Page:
What is a bento anyway, redux: It's not just about cute charaben

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A regular family outing bento (photo by Michiko Ebina)

(Note: This is in part a belated response to the New York Times blog post about bento boxes that appeared in September. I had started it some weeks ago but didn’t have the time to finish, until now. Please also read the very thoughtful forum discussion about the post.)

The New York Times blog post about Beauty and the Bento Box was, after the recent balanced article about bento boxes that appeared in the same publication, was rather disappointing. To see yet another piece in the mainstream media focusing just on the aesthetics of bentos, and specifically on charaben, gives me a “What, again?” sort of resigned feeling. The question that they posed to a group of experts (only one of whom is Japanese…I wonder how many have even had a homemade bento for lunch?) was a leading question if there ever was one: “What does the care devoted to the visual details in a packed lunch suggest about the culture? Why is such value placed on aesthetics in everyday life in Japan?”.

I’ve repeated this many times on this site already, but the basic definition of a bento box is “a meal in a box”, as the subtitle of this site says. Bentos can be for any meal. They can be made by and for anyone. They are often portable, but not always (as for bento box lunches served at sit-down restaurants). In short, bentos are just part of everyday life for most Japanese people. Charaben are just one category of bentos.

A more realistic view of charaben in Japan

In Japan, cute charaben are ostensibly made to overcome the eating habits of small preschool or kindergarten aged children. At least, that is the reason given by many charaben bloggers and book authors as to why they started making charaben.

However, charaben has evolved to the point where it is now a hobby and an industry. I liken it to any other creative hobby, like knitting or crochet or painting. It may be food for kids, but it exists just as much, if not more, as a creative outlet for their moms (and the occasional dad). Kids are not the ones buying up nori punches and egg molds and Rirakkuma shaped onigiri shapers; it’s their moms. There are charaben contests on a national scale, often sponsored by makers of charaben goods (such as Sanyo) or bento-related foods (such as Ajinomoto, who also pay well known charaben bloggers to come up with cute bentos featuring their frozen shuumai dumplings and such).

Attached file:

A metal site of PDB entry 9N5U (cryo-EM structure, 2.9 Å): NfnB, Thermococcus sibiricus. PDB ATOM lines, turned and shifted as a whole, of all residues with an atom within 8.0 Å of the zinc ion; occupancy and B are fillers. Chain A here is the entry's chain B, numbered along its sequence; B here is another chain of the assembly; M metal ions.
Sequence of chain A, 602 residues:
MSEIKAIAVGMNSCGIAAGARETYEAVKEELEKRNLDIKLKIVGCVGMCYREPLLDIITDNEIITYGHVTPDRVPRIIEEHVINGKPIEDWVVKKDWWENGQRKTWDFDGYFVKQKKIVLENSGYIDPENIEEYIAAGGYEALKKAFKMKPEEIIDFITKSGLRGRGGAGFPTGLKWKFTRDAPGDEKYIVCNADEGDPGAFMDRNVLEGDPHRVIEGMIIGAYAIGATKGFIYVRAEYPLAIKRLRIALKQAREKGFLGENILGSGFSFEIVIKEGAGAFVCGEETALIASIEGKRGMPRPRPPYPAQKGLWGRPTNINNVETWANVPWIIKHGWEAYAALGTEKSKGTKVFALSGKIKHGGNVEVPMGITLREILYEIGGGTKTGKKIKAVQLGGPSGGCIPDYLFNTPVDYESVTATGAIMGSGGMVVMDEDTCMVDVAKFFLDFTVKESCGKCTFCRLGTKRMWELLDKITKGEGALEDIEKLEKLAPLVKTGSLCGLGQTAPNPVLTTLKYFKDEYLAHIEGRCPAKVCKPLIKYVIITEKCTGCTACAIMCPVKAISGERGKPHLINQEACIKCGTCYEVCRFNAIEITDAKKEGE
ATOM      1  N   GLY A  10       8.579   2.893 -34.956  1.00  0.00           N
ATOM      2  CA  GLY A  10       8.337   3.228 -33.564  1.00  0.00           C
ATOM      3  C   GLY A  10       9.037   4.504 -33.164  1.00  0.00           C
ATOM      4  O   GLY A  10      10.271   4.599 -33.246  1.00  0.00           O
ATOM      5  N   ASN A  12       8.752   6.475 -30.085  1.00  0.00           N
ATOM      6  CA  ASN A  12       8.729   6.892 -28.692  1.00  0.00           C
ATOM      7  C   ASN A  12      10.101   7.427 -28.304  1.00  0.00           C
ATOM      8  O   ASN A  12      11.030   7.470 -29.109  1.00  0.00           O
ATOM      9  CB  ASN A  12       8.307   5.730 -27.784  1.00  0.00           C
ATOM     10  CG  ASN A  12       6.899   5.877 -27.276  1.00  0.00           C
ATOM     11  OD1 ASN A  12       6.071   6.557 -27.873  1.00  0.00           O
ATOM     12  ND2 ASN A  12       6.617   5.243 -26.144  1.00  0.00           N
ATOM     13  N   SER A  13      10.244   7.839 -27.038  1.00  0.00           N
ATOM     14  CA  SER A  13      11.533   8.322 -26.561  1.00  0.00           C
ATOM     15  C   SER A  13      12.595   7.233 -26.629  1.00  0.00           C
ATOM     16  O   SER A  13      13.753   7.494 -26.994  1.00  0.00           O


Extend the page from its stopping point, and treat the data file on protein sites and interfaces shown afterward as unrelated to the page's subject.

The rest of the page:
The daily opening of the bento box at kindergarten has come to be regarded as a sort of local competition between charaben-creating moms. Recently there’s been a backlash against this - some mothers are complaining that they don’t have the time to make such elaborate cute bentos, and that their kids are made to feel inferior, or teased and even bullied, because of this. As a result, some preschools and kindergartens have started to ban charaben. Some Japanese charaben bloggers have written about how they have had to restrict their creative efforts to lunches served at home.

Since most elementary/primary schools serve school lunches, mothers are relieved of their bento making duties once their kids are older. Even if the kids still need bentos, as they get older they - especially boys - start to reject charaben, as being childish (kodomoppoi) and embarassing (hazukashii).

My sister’s take on charaben, from a Japanese mom’s point of view